Nationals: Nothing in the trade market is going to help them quite as much as getting Bryce Harper back, as his return also directly impacts the second-base slot (with Ryan Zimmerman returning to third and Anthony Rendon shifting to second). But the Nats might be in the market for another left-handed bat off the bench.

Yankees: Someone has to take the weight off Masahiro Tanaka's shoulders in that rotation, and the ongoing injury issues involving CC Sabathia and Michael Pineda underscore the need to add an arm. But because most of the Yanks' best prospects are in the lower levels of the Minors, it stands to reason that they might have to settle for middle-tier possibilities (maybe Jason Hammel or Jorge De La Rosa or an Ian Kennedy reunion).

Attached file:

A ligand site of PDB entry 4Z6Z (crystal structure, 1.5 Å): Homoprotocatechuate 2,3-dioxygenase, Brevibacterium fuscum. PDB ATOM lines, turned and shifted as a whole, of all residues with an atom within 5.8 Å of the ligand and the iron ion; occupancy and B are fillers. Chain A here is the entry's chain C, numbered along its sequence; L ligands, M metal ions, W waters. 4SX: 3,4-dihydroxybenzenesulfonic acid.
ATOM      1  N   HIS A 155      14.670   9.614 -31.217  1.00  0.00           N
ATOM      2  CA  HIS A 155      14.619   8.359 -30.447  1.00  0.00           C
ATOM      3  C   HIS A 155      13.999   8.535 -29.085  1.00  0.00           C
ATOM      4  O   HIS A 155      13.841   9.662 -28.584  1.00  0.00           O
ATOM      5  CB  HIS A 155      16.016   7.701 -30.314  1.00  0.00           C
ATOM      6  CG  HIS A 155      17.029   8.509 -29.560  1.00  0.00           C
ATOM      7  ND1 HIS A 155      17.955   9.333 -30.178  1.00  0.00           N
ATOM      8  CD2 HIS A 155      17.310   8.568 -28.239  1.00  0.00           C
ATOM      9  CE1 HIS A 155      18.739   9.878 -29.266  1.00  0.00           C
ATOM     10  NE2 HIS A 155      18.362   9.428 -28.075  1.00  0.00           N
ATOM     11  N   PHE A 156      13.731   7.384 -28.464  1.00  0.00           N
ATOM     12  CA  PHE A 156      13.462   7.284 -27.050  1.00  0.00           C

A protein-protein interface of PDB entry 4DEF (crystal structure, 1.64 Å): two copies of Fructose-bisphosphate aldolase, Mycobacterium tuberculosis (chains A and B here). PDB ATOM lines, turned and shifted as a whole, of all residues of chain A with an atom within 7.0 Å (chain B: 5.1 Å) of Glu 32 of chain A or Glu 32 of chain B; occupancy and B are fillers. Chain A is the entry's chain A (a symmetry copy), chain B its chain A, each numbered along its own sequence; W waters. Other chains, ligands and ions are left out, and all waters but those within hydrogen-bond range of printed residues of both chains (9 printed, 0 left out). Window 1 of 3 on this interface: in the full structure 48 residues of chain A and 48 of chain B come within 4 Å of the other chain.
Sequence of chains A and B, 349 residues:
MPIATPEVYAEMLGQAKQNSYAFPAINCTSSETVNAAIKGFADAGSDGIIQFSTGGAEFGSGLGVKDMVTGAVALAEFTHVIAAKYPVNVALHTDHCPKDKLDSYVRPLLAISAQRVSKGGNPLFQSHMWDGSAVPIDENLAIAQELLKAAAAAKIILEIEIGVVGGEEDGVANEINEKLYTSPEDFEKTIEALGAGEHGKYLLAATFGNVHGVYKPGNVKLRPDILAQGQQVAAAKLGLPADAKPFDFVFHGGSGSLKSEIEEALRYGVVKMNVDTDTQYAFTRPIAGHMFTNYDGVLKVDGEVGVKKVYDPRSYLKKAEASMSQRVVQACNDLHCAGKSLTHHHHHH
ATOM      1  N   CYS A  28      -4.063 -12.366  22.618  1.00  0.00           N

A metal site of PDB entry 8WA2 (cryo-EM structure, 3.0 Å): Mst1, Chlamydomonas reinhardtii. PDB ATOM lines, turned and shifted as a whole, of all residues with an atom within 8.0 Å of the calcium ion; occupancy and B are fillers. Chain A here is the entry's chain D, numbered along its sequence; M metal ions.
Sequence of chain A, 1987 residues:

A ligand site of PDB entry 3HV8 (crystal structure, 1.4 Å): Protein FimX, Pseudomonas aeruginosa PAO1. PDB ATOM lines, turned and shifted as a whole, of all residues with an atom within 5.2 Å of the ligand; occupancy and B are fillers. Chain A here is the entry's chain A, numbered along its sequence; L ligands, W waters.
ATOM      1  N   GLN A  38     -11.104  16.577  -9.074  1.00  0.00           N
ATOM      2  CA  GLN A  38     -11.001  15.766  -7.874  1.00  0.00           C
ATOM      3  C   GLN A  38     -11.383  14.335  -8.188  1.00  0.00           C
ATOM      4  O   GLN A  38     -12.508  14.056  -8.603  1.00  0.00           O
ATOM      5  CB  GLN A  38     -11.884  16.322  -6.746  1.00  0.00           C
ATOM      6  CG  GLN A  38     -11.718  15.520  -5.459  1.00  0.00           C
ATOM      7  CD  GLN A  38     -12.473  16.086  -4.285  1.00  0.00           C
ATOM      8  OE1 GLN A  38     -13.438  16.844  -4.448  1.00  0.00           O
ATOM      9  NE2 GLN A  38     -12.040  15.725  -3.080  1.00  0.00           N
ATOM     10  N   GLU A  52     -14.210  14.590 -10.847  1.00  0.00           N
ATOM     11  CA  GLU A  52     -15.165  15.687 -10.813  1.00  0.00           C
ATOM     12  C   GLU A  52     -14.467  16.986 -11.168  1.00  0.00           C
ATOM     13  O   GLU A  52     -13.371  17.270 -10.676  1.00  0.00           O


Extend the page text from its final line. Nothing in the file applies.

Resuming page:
Braves: With a losing record in May and June, Atlanta is definitely in position to try to fortify its roster. Gavin Floyd's injury creates a potential starting need. The Braves could also be in on the Hill market (if it develops), depending on how the experiment with prospect Tommy La Stella goes, and they're going to be on the hunt for bullpen help, as their once-stout relief staff has taken (and given up) some hits this season.

Reds: The bullpen is a concern, but so is the unproductive mix-and-match job taking place out in left field. The Twins' Josh Willingham or the Padres' Seth Smith would both be a good fit here, if they get dangled.

Royals: Nori Aoki has been an offensive disappointment, and now he's hurt, too. Kansas City will be in the market for right-field help, especially if it's a bat that can help the Royals in the two-hole, where they have a .581 OPS.

Pirates: Ideally, they'd add an impact starter under control beyond this year. That's the only way a small-market club hovering around .500 could justify the prospect expense.

Anthony Castrovince is a reporter for Read his columns and follow him on Twitter at @Castrovince. This story was not subject to the approval of Major League Baseball or its clubs.